Down in Florida City, Rasta Rick used to live in an air conditioned tree house, serve bricks of good outdoor ganja, and jam reggae tapes all day.
Dade County is both a downtrodden Babylon, and a Rasta's paradise. And many of the world's greatest reggae artists, bands, and performers can be found right here in Miami, Florida.
From pioneers who helped write and record some of reggae's first hits to the youth of today that's learning from the legends, the genre is still as active, exciting, and infectious as when it appeared on the world's stage in the late 1960s.
Here are Miami's ten best reggae acts of 2014.
See also: Miami's Ten Best Ska Bands of All Time
10. The Resolvers
Percolating with a big-band confluence of island riddims and Storyville jazz, the Resolvers pack a walloping sound that hits right in the hips and keeps everyone dancing all night. Brother and sister co-founders, Ojay and Sahara Smith, are the progeny of international reggae superstar Ernie Smith, and it shows in their high-concept originals and straight-up jams that keep the swing in your step.
9. Inna Sense
Based on cash flow alone, Mango's Tropical Café on Ocean Drive is one of the top venues for reggae music in America, and it's the Miami Beach spot where Inna Sense has sharpened its stage skills for the last 15 years. Band leaders Jimi Dred and Vibert Chang know how to read and rock a crowd so well, they can spot the inner freak in a Pasadena soccer mom from a mile away. Three songs into their show, she's up and singing to every word. And before it's done, the rest of the audience is too.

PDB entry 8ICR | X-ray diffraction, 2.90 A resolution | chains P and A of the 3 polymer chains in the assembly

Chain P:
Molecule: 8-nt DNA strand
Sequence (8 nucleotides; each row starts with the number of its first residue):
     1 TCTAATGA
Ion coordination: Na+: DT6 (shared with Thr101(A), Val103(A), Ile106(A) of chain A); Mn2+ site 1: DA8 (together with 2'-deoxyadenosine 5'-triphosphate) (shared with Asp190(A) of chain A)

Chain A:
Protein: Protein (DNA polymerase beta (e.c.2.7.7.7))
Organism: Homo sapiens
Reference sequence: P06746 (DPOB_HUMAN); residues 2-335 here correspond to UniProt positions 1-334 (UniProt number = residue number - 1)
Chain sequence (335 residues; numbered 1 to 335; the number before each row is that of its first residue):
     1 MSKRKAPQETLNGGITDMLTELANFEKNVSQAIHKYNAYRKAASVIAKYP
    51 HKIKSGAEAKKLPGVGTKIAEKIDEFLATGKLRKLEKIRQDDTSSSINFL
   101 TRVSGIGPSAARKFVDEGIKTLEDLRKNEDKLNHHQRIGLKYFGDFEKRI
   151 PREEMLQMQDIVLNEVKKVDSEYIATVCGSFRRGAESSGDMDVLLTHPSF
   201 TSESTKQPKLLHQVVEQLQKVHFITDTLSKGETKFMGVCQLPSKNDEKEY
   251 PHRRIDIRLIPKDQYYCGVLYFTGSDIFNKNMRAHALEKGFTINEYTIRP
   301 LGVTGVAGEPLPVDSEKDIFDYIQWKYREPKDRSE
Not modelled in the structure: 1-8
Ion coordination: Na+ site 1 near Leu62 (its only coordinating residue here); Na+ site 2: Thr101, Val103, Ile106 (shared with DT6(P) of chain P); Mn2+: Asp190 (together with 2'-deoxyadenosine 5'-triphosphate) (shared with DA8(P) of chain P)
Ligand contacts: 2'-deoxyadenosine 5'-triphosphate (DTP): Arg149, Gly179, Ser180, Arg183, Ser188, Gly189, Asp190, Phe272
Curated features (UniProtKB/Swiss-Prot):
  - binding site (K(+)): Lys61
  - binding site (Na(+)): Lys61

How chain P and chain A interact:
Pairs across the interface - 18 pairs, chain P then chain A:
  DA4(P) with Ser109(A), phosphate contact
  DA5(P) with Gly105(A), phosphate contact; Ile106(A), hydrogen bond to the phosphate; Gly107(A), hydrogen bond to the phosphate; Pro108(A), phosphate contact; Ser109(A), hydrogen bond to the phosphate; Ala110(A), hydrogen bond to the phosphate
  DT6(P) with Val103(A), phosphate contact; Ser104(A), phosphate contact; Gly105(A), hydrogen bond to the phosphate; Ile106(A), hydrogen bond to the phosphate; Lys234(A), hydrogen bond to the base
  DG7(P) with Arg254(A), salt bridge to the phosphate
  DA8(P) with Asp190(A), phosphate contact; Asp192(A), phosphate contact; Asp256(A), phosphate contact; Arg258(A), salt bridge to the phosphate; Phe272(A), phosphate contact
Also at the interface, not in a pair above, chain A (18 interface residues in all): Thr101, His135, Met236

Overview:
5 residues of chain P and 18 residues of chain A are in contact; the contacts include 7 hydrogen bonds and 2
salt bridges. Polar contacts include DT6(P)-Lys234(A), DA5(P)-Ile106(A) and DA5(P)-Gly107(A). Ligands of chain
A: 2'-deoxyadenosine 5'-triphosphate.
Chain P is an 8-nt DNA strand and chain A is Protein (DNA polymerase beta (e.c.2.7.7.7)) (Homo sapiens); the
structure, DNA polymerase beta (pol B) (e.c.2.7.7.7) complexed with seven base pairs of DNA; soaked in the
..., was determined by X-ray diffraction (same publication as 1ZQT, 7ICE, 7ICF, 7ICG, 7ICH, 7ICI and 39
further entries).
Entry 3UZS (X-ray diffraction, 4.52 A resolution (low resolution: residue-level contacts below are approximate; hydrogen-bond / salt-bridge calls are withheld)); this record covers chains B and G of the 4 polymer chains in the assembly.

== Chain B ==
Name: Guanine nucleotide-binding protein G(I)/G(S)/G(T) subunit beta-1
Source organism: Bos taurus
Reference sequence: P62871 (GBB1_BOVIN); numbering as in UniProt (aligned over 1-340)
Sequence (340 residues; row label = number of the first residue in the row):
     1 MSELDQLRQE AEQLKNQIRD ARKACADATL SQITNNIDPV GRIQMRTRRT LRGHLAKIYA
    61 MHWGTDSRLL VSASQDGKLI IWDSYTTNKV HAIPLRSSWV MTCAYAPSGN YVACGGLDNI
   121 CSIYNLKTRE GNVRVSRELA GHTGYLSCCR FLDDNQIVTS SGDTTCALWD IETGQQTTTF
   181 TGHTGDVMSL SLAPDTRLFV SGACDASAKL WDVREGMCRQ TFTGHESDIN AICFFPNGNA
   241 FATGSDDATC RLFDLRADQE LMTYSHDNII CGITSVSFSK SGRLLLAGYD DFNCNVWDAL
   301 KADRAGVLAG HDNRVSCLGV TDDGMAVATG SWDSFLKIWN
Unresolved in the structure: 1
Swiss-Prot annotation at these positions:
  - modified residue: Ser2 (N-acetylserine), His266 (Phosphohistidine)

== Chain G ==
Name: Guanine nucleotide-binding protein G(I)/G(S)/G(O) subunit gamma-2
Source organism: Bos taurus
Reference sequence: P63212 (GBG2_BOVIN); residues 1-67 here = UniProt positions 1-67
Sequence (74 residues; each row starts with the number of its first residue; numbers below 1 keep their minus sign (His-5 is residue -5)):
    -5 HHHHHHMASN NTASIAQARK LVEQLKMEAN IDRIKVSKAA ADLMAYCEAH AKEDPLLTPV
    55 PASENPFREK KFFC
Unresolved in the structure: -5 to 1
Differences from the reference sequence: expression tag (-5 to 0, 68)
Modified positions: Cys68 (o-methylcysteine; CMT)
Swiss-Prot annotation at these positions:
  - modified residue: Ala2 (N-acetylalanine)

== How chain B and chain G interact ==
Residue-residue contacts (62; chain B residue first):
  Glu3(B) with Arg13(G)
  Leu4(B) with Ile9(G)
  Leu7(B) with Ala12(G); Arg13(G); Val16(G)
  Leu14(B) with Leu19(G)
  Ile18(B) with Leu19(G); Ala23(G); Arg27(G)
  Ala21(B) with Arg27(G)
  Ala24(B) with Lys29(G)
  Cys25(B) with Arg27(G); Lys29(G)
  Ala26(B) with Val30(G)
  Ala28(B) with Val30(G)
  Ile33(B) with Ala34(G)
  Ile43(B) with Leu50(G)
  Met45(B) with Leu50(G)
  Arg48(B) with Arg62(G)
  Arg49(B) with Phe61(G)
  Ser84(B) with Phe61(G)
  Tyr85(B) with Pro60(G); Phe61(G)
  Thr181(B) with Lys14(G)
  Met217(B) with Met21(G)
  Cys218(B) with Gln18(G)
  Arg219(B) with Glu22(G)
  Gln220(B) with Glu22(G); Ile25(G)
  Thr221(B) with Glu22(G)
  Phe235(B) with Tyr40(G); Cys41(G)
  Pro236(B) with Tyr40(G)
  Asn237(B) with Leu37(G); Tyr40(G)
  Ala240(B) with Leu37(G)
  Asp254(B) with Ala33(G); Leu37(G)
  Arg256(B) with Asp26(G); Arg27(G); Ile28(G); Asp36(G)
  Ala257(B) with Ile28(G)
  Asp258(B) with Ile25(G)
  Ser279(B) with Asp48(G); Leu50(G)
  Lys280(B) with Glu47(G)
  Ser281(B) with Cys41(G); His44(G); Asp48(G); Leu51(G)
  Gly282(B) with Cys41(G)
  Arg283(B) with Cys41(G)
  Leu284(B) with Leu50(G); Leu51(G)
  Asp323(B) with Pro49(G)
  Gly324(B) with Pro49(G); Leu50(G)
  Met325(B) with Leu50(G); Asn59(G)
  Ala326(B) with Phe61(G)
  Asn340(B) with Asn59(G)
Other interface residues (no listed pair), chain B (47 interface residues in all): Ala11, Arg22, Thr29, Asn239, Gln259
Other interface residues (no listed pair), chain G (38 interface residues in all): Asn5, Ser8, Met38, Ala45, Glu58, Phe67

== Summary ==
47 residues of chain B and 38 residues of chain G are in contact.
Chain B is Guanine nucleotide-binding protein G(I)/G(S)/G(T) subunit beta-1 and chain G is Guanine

8. 4th Dimension
Si te gusta tu reggae con sabor Latino, 4th Dimension is the band for you. With English and Spanish lyrics, emphatic instrumental breaks, Marley-style guitar solos, and catchy singable lyrics, this outfit's originals sound like classics. Maybe that's why the band has shared the stage with the likes of Bob Dylan, UB40, and James Brown. But you can still catch 4th Dimension for next to nothing at least three times a week on South Florida stages.
Where have the mighty Jahfe been? This group has been around the world, from the Montreux Jazz Festival in Switzerland and Kasumama in Austria to everywhere in between. The band's reggae incorporates the sounds of hip-hop, voudou, and modern pop to create a wholly unique hybrid that resonates with any crowd. Leading the charge of original reggae in Miami today, Jahfe has inspired countless musicians to take up the call of social justice with its conscious yet dance-ready style.
6. Johnny Dread
You can't tell everything about a dread by the length of their hair, but Johnny Dread's 'locks show that he's been at it since 1987, when he started the band Copacetic with Julian Marley. Over the years, he's continued honing his craft, and when Tobacco Road turned 100 years old, Johnny Dread is the man that Miami's oldest bar called. Though he started out life as a Cuban Catholic playing basketball at Columbus High, he's fully embraced his Rastafarian self for decades and continues to espouse his beliefs through his music, which has taken him around the world.